Her entry begins:
I’m not writing right now, which means I’m reading a lot again and it’s glorious. Glorious! Is there anything better than enjoying the sun and a good book? There are so many books that have come out recently or are coming out soon that I’m excited about, it’s been hard to prioritize.About the book, from the publisher:
I just read Claire Bidwell Smith’s The Rules of Inheritance and loved it. I don’t often read memoirs and I was skeptical, especially since it sounded like a depressing story. But I love Claire’s writing and we share an editor, so I picked it up after hearing all the praise and couldn’t put it down. Literally. I tried; I had things to do. It was so good I read about eighty pages straight and was totally hooked. It’s the only memoir I’ve ever finished (though Cheryl Strayed’s Wild is on my TBR list so that will likely change soon).
The book is about only-child Claire, whose parents, both of them, are diagnosed with cancer when she is fourteen. Her mom dies when she’s eighteen, her dad when she’s twenty-five. The book is...[read on]
A tough, tender, debut novel, in the tradition of Dorothy Allison and Janet Fitch, Hand Me Down is the unforgettable story of a girl who travels between California and Utah in search of her true family, having never been loved best of all.Learn more about the book and author at Melanie Thorne's website and blog.
Fourteen-year-old Elizabeth Reid has spent her life protecting her sister, Jaime, from their parents' cruel mistakes. Their father, who'd rather work the system than a job, pours every dollar into his many vices, denying his daughters the shoes and clothing they need. Their mother, once a loving parent, is going through a post-post-adolescent rebellious streak and finds love with a dangerous ex-con. When she chooses starting a new family over raising her first-born girls, Elizabeth and Jaime are separated and forced to rely on the begrudging kindness of increasingly distant relatives.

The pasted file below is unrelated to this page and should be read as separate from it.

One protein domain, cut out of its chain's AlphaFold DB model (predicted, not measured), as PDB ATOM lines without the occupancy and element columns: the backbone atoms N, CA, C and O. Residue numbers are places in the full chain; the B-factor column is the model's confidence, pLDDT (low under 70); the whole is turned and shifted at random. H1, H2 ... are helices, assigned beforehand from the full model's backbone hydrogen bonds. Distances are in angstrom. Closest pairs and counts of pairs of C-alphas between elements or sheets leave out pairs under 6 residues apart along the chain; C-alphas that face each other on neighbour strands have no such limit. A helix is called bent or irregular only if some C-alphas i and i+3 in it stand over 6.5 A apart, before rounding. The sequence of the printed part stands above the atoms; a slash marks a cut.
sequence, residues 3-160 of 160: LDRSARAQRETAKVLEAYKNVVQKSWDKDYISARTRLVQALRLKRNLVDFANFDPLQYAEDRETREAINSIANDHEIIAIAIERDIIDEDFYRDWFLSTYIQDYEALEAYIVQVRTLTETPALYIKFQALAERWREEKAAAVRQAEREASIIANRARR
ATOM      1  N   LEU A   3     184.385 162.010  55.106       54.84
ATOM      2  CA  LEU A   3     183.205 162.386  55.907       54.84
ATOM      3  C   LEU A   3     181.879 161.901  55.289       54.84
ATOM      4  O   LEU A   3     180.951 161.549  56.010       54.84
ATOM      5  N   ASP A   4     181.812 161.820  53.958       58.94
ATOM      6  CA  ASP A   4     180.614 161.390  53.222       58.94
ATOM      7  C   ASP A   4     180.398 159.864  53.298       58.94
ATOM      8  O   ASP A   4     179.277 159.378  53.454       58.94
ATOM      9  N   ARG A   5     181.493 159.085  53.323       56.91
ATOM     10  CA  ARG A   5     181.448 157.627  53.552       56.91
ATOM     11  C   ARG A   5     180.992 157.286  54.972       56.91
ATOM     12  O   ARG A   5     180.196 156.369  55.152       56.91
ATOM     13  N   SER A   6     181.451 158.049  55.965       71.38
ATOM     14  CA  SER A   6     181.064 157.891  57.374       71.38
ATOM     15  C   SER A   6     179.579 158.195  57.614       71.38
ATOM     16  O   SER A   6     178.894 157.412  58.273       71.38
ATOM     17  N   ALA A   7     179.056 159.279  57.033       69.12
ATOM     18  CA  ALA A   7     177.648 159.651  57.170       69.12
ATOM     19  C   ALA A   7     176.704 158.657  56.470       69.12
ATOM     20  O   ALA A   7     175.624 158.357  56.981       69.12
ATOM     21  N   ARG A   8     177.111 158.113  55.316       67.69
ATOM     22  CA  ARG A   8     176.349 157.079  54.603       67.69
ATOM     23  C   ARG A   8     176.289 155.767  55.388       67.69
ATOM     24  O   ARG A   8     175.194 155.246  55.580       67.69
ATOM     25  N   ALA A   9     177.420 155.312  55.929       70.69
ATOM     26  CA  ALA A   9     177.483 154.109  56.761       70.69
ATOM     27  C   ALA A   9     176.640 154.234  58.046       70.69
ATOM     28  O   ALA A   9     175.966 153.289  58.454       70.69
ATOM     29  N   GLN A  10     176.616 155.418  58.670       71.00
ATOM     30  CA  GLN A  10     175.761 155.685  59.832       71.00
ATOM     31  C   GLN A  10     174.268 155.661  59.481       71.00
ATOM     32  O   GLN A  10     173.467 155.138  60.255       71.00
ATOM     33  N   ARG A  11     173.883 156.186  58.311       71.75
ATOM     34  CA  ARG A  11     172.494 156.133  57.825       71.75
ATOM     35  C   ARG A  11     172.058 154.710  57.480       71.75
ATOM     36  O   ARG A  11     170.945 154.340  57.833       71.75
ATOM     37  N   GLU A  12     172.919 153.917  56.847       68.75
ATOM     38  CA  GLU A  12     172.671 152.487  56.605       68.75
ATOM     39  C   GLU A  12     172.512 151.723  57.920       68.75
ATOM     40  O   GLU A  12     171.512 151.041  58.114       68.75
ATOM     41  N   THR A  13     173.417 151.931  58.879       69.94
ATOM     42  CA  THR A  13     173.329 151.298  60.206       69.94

A string of broken promises that begins with Liz's mother swearing, "I would never hurt you, Liz. You're family," propels her between guest beds in two states searching for a safe home. All the while, Liz is burdened by her stake in a bleak pact with a deceitful adult: to tell the truth about the darkest of her circumstances will cost her the ability to shelter Jaime. As Liz spirals into the abyss of fear and shame that haunts her sleepless nights, can she break free from her bonds in time to fight for her life?
Thorne writes with a command of language that is at once affecting and enticing. Her debut is the kind of voice-driven reading experience fiction lovers crave.
The Page 69 Test: Hand Me Down.
Writers Read: Melanie Thorne.